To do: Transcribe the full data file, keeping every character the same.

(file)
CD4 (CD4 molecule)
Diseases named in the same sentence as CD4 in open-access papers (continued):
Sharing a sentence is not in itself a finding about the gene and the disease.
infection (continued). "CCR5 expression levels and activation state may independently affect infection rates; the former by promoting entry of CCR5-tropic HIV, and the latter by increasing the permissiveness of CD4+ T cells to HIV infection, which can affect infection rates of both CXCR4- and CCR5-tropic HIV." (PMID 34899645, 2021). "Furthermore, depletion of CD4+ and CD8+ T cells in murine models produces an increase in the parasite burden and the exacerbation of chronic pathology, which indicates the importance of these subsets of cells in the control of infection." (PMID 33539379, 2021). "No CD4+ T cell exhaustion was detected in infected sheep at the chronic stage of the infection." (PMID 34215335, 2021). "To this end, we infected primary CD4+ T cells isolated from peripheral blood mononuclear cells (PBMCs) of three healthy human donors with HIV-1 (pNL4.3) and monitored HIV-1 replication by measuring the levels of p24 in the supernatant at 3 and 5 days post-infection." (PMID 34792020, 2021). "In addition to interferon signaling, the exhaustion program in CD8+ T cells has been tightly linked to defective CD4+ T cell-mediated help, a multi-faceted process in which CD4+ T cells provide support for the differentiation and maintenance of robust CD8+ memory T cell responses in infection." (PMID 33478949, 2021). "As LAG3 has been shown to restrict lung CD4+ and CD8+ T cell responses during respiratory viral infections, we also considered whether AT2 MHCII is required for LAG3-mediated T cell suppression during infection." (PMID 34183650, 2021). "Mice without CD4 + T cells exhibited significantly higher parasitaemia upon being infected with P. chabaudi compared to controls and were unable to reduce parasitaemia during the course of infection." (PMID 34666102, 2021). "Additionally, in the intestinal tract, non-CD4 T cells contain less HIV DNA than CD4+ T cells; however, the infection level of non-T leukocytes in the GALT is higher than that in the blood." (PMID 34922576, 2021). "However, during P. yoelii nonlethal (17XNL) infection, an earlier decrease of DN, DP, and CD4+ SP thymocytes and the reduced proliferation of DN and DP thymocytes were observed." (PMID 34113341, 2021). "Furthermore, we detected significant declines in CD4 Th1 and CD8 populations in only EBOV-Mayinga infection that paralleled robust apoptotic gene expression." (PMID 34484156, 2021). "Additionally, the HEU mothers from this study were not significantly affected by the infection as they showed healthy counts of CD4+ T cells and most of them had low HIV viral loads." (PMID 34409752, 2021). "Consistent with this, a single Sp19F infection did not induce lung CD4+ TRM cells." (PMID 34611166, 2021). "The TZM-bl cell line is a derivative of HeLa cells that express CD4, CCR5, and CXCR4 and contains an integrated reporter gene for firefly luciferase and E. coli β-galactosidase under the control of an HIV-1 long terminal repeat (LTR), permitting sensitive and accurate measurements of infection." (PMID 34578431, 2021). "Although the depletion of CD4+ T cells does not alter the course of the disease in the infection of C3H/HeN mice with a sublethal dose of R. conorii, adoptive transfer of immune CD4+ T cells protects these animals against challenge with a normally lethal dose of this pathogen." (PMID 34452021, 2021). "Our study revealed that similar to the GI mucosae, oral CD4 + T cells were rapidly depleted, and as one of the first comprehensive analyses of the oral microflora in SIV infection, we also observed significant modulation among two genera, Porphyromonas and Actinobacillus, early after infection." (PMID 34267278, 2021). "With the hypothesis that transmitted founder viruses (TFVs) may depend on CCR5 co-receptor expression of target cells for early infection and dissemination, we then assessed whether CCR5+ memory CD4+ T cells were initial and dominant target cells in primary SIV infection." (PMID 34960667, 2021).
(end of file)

CD4 (CD4 molecule)
Diseases named in the same sentence as CD4 in open-access papers (continued):
Sharing a sentence is not in itself a finding about the gene and the disease.
infection (continued). "CCR5 expression levels and activation state may independently affect infection rates; the former by promoting entry of CCR5-tropic HIV, and the latter by increasing the permissiveness of CD4+ T cells to HIV infection, which can affect infection rates of both CXCR4- and CCR5-tropic HIV." (PMID 34899645, 2021). "Furthermore, depletion of CD4+ and CD8+ T cells in murine models produces an increase in the parasite burden and the exacerbation of chronic pathology, which indicates the importance of these subsets of cells in the control of infection." (PMID 33539379, 2021). "No CD4+ T cell exhaustion was detected in infected sheep at the chronic stage of the infection." (PMID 34215335, 2021). "To this end, we infected primary CD4+ T cells isolated from peripheral blood mononuclear cells (PBMCs) of three healthy human donors with HIV-1 (pNL4.3) and monitored HIV-1 replication by measuring the levels of p24 in the supernatant at 3 and 5 days post-infection." (PMID 34792020, 2021). "In addition to interferon signaling, the exhaustion program in CD8+ T cells has been tightly linked to defective CD4+ T cell-mediated help, a multi-faceted process in which CD4+ T cells provide support for the differentiation and maintenance of robust CD8+ memory T cell responses in infection." (PMID 33478949, 2021). "As LAG3 has been shown to restrict lung CD4+ and CD8+ T cell responses during respiratory viral infections, we also considered whether AT2 MHCII is required for LAG3-mediated T cell suppression during infection." (PMID 34183650, 2021). "Mice without CD4 + T cells exhibited significantly higher parasitaemia upon being infected with P. chabaudi compared to controls and were unable to reduce parasitaemia during the course of infection." (PMID 34666102, 2021). "Additionally, in the intestinal tract, non-CD4 T cells contain less HIV DNA than CD4+ T cells; however, the infection level of non-T leukocytes in the GALT is higher than that in the blood." (PMID 34922576, 2021). "However, during P. yoelii nonlethal (17XNL) infection, an earlier decrease of DN, DP, and CD4+ SP thymocytes and the reduced proliferation of DN and DP thymocytes were observed." (PMID 34113341, 2021). "Furthermore, we detected significant declines in CD4 Th1 and CD8 populations in only EBOV-Mayinga infection that paralleled robust apoptotic gene expression." (PMID 34484156, 2021). "Additionally, the HEU mothers from this study were not significantly affected by the infection as they showed healthy counts of CD4+ T cells and most of them had low HIV viral loads." (PMID 34409752, 2021). "Consistent with this, a single Sp19F infection did not induce lung CD4+ TRM cells." (PMID 34611166, 2021). "The TZM-bl cell line is a derivative of HeLa cells that express CD4, CCR5, and CXCR4 and contains an integrated reporter gene for firefly luciferase and E. coli β-galactosidase under the control of an HIV-1 long terminal repeat (LTR), permitting sensitive and accurate measurements of infection." (PMID 34578431, 2021). "Although the depletion of CD4+ T cells does not alter the course of the disease in the infection of C3H/HeN mice with a sublethal dose of R. conorii, adoptive transfer of immune CD4+ T cells protects these animals against challenge with a normally lethal dose of this pathogen." (PMID 34452021, 2021). "Our study revealed that similar to the GI mucosae, oral CD4 + T cells were rapidly depleted, and as one of the first comprehensive analyses of the oral microflora in SIV infection, we also observed significant modulation among two genera, Porphyromonas and Actinobacillus, early after infection." (PMID 34267278, 2021). "With the hypothesis that transmitted founder viruses (TFVs) may depend on CCR5 co-receptor expression of target cells for early infection and dissemination, we then assessed whether CCR5+ memory CD4+ T cells were initial and dominant target cells in primary SIV infection." (PMID 34960667, 2021).